If the plan was to send Robbie one v one versus Louisville left back Oscar Jimenez, it clearly didn’t work.

Overall, it looks like the preparation, the game planning, the adaptability, the mental fortitude to be focused and do the job were all off on the night. And it cost the Hounds, once again. I hate writing it, but it’s true.

One other factor that may have contributed to the Hounds defeat was this year’s regular-season format. The Riverhounds spent much of the summer battering woeful (and youthful) Loudoun, NYRB II, and Philadelphia II. Pittsburgh played 9 of their 16 games – the majority of the season (!) – against those three teams. The three combined for an atrocious 8W-6T-31L record. They were collectively beaten by the Hounds by an aggregate score of 26-4. When you spend the majority of matches playing inferior, mediocre opponents, you run the risk of becoming complacent. Of believing you are better than you actually are. Of potentially playing down to their level. Perhaps the Hounds had become overconfident because they spent much of the year feasting on the league’s worst teams. Perhaps they weren’t really that good to begin with – they only looked good against bad teams, and they played too often against bad teams.

Bob Lilley is a master of roster construction. As Mike Watts said during the broadcast, he just has a knack for finding guys and slotting them into the team. Lilley’s also great at getting the most out of players – he helped transform Forbes from an unknown indoor soccer player in Utica, NY into one of the USL’s most respected midfielders. But Bob’s teams have struggled in the playoffs. In the last three years, the Riverhounds are 1-3 in the postseason. And have been dispatched two-years in a row by Louisville City FC.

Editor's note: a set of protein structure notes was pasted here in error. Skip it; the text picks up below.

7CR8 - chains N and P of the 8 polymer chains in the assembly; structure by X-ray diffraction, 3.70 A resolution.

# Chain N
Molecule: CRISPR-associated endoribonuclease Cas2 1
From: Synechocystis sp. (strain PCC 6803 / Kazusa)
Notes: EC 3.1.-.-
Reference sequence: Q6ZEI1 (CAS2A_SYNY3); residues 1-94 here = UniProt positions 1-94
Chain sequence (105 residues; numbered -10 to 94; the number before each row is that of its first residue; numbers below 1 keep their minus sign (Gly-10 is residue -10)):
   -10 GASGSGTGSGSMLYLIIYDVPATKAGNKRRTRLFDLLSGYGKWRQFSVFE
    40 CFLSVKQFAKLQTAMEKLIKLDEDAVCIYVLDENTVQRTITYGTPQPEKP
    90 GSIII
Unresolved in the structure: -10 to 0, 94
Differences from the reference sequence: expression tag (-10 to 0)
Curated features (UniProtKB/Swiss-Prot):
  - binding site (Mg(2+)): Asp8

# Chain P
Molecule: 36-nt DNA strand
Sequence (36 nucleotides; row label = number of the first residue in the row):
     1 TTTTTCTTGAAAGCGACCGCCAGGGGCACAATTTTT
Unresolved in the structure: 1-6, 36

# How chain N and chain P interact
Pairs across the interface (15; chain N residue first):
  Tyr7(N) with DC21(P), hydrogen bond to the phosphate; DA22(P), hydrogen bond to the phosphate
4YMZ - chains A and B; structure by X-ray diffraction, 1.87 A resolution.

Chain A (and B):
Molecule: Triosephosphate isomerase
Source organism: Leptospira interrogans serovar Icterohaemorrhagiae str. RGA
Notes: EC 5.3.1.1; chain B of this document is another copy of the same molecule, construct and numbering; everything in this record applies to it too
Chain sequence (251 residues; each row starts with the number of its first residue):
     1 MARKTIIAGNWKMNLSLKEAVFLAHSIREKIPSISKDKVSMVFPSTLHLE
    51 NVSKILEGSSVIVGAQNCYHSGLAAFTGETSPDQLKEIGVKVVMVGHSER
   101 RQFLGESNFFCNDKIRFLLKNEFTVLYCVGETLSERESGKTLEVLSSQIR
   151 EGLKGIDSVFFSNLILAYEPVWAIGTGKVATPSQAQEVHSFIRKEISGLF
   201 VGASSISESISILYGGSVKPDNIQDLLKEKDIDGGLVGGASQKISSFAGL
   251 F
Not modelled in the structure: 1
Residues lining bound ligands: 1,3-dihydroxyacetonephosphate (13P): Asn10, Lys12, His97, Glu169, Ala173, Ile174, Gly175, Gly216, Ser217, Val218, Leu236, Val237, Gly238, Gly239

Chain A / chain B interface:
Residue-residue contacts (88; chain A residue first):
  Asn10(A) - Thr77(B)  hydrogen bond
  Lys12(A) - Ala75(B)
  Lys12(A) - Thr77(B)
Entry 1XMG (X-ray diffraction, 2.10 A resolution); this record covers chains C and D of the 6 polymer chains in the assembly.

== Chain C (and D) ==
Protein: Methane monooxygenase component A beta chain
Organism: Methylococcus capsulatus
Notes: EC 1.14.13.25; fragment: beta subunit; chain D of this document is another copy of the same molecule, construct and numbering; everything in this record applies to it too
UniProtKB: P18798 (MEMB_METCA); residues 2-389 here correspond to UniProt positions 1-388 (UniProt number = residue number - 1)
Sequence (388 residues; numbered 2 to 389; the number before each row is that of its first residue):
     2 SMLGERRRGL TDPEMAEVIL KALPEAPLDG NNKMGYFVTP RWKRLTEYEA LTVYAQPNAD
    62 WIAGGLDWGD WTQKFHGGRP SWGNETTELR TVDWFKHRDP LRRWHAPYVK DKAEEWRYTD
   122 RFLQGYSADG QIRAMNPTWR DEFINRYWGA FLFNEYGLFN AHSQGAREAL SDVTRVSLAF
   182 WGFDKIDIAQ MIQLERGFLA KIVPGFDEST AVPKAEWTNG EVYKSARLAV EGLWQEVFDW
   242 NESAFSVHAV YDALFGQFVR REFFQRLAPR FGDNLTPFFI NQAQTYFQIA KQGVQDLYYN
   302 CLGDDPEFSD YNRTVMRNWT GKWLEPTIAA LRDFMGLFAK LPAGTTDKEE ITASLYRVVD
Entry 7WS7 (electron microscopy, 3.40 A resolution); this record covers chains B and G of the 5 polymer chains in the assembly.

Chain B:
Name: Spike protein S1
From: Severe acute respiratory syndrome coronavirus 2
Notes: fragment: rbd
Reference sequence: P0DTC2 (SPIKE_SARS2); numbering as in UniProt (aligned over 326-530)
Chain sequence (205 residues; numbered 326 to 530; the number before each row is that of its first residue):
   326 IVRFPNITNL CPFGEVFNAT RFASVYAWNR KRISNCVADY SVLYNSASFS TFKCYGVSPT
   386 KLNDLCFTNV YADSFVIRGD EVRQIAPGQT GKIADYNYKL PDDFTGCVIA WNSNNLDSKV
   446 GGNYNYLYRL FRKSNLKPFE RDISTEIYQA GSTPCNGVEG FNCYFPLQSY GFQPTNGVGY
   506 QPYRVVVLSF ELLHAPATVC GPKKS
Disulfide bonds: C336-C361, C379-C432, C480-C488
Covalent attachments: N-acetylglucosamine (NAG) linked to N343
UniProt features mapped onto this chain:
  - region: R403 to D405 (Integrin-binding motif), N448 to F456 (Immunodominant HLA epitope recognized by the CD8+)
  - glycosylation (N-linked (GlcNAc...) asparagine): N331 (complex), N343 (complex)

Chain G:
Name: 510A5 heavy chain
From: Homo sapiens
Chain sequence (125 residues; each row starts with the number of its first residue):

A good soccer coach, and a good soccer team wins. A *great* soccer coach; a *great* soccer team not only wins, but adapts and evolves through time. Introspection must occur. Growth and change must be considered. Maybe there need to be new ideas added to the team, or greater depth, or a different approach to game planning. Maybe the team needs a different look, or a variety of looks.

Or maybe nothing’s wrong, and soccer is soccer. Sometimes a good team has an off night. Even the 1996 Chicago Bulls lost 10 games in the regular season. In retrospect, one might look back at the game and ask a big question regarding a critical moment in the match that could have changed everything – the moment Robbie Mertz was brought down in the box in the first half, but referee Elton Garcia made no call. It could have changed everything. Maybe the Riverhounds are on the right path, and just need to see things out to fruition. Maybe they are a few players away from the right mix for a trophy.

The Riverhounds in 2020 were very good, but they were not great, nor did they achieve greatness. The Hounds are closer to greatness than they’ve ever been before. Once again, they will spend the offseason asking the question of how they get there from here.

image c/o Louisville City via twitter

Mark Asher Goodman is a writer for Pittsburgh Soccer Now, covering the Riverhounds, the Pitt Men's and Women's teams, and youth soccer. He also co-hosts a podcast on the Colorado Rapids called 'Holding the High Line with Rabbi and Red.' He has written in the past for the Washington Post, Denver Post, The Athletic, and American Soccer Analysis. When he's not reading, writing, watching, or coaching soccer, he is an actual rabbi. No, really. You can find him on twitter at @soccer_rabbi